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5 Tips for Staying Healthy in the Computer Age

Bobby Travis

Bobby Travis

This is a post by Bobby Travis, who wrote with me at 40Tech from 2009 through 2012. Bobby has since moved on to bigger and better things, but I've left all of his great contributions up on the site. - Evan
Bobby Travis
Collage of several of w:Gray's muscle pictures...

Well, it’s official, we live in the age of computers. Surprised? Ok, so you’re probably not — but that only serves to illustrate my point. These are the days where people are often attached to their machinery for hours and hours and sometimes days at a time; and because you geeky folks out there reading this post are so very well informed, you are probably equally aware of the rise in health issues that are related to said machinery. That’s right, I’m talking everything from arthritis, to heart attacks, to severe anxiety linking back, in many ways, to that thing attached to that soul-sucking monitor on your desk (or lap) — especially if you work from home. Which I do.

So that, in conjunction with my current bout with a very annoying cold that I was only too glad to confirm was not Swine Flu, inspired a small amount of research on maintaining a healthy outlook as one of today’s trending geek-boys. Read on and enjoy!

Image via Wikipedia

1.) Manage Your Time

Overdoing it brings about everything from stress and anxiety, to scoliosis and eye-strain to dehydration, improper blood flow, and lack of oxygen to the body. And more. Do your best to keep your time sitting in front of the box to 2 hours or less. Set an alarm. Listen to it. It is wayyyy too easy to become lost to time when in front of a computer and involved in a project.

2.) Get a Bit of Exercise

A lot of the health problems from extended computer use can be mitigated by simply getting up regularly and moving around — especially in a somewhat focused and energetic manner. Some call this practice “exercise”. The word has lost all meaning to many a tech-geek. Do some stretches, some light weights, hit the treadmill, do jumping jacks — dance around out something. Just do what you need to get your blood flowing, unlock your muscles, increase your air intake, and burn some calories. Go for a walk. If you work from home, get a dog — you need to walk those guys regularly… they like it when you do.

Also important to note: this exercise stuff is especially helpful with managing stress.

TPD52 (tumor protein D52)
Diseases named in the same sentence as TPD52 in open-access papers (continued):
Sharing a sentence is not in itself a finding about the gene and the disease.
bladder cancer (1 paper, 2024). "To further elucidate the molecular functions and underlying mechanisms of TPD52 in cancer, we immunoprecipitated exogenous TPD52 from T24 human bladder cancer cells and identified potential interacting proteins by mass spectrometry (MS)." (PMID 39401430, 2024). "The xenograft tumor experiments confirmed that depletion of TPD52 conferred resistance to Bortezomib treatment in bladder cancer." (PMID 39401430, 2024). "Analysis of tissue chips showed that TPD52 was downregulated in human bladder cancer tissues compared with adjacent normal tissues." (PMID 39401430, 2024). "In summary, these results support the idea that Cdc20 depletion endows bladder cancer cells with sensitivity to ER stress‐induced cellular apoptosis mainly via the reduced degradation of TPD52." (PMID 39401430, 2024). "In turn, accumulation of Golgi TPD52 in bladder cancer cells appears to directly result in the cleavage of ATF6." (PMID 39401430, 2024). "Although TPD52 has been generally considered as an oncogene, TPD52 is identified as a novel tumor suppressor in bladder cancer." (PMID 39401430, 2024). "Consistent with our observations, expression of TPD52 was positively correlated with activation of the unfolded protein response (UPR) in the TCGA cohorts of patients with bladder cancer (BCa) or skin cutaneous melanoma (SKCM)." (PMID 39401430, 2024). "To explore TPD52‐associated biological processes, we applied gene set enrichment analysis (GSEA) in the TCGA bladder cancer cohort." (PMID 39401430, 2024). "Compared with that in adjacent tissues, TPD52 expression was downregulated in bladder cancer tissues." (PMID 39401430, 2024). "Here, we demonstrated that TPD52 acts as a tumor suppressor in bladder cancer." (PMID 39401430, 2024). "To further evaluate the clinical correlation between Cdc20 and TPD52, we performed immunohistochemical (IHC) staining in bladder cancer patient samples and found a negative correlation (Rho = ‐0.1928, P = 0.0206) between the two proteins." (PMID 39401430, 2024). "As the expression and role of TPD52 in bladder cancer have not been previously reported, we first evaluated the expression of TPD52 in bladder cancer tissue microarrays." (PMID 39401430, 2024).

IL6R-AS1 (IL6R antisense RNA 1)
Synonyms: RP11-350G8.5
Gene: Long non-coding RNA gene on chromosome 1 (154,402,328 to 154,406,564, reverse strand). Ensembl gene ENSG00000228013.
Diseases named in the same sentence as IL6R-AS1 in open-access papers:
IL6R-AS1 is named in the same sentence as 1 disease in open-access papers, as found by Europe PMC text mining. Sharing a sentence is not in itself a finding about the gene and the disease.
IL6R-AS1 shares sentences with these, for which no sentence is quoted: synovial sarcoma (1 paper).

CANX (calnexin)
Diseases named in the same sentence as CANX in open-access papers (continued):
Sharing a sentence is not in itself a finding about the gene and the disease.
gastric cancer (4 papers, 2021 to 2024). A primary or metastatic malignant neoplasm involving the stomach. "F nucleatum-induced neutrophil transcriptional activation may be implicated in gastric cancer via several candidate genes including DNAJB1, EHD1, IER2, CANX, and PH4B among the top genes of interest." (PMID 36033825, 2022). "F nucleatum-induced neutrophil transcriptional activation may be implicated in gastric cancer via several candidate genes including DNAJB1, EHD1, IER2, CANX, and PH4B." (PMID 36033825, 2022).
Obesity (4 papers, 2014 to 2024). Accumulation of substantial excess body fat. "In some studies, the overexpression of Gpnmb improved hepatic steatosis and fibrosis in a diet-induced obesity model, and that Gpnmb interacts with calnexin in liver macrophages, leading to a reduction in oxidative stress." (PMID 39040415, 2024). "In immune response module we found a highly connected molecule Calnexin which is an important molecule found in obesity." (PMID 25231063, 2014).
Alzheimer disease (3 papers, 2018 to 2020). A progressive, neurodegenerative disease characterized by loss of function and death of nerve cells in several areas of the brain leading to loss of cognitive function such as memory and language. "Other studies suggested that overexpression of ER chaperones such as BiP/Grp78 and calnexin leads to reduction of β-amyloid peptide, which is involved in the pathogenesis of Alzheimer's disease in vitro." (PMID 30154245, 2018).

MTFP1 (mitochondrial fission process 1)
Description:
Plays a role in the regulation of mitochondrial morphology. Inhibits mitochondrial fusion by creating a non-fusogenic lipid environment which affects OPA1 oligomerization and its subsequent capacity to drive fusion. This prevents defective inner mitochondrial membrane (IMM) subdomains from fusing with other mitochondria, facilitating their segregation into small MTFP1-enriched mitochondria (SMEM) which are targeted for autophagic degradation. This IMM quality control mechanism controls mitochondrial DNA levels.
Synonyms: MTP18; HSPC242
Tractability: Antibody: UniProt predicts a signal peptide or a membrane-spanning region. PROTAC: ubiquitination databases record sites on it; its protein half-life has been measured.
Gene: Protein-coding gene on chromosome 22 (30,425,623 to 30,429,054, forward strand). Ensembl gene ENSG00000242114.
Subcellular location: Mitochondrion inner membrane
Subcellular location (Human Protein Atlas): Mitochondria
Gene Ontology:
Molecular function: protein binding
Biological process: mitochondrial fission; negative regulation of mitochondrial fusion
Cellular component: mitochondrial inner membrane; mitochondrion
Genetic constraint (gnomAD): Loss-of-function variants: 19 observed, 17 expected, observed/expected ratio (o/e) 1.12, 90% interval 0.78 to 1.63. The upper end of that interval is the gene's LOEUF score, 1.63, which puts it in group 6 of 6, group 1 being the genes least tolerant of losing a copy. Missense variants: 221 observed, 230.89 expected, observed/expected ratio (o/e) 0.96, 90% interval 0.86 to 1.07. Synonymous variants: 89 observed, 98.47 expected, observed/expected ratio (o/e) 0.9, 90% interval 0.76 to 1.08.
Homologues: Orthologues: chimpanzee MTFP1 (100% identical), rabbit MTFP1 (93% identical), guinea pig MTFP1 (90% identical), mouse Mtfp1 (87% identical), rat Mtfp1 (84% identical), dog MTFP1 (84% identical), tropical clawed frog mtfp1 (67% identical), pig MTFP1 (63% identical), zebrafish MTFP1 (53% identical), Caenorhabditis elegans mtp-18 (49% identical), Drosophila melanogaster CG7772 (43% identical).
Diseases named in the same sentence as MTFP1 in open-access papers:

3.) Pack Some (Healthy) Food

There are two schools of thought here. Some say pack some food and make sure you take a break to eat it. Others say, as long as the food is healthy and you use those breaks for exercise, you should snack all day to boost your metabolism and energy. I tend to side more with the latter, but may be a bad example as I was born with a fairly high metabolism. Either way, the main point is that you EAT. Like I said earlier, it is way too easy to get caught up in what you are doing. Resist the temptation to do “one more thing” and go eat something.

4.) Water Water Everywhere, Make Sure You Stop to Drink

Stay hydrated. It is easier to forget than you might think. If you are feeling a bit out of sorts as you obsessively bang away at the keys or lovingly stroke the mouse, then you probably need a drink of water. Dehydration plays havoc with your body. Go get a drink of water. Go. Right now. The blog post will still be here when you come back. And stay away from bottled water, if you can. Bottled water isn’t necessarily regulated, so you don’t know what’s really in it — and tap water can’t be left in a plastic bottle in direct sunlight. You get enough carcinogens on a daily basis, cut them out where you can.

5.) The Neck Bone’s Connected to The Foot Bone

Seriously. Ever get a muscle spasm in your eyelid because you moved your arm in a certain way? I have. This is the weirdness you encounter after too many hours working on a laptop while slouching on the couch. Every part of your body’s musculature and structure is connected and screwing about too much with one area can have unforeseen effects on others. Investigate ergonomics and restructure your work area as best you can for comfort and posture. Back problems suck. Carpal tunnel sucks. Any kind of tendonitis sucks — and did you know if you tilt your head forward a few degrees to look at your screen you are adding upwards of 30lbs to your head that need to be supported by your neck muscles? Now you know why your neck gets sore… Headaches and even eye problems can also result. Good posture that is varied often is the best way keep your body from settling into where it shouldn’t.

A bit of discipline and a good dose of each of the above tips should help you to work longer, work smarter and be a healthier person overall. I really have no choice but to take these steps, myself — my brother is a personal trainer. Just the thought of my little brother (who is twice my size) chomping at the bit to extend to me his own personal brand of vengeance for childhood tortures should be enough to keep me focused on my health for years to come. *proceeds with mantra* I will take my own advice, I will take my own advice, I will use what I have learned…


What do you do to keep yourself healthy in the computer age?

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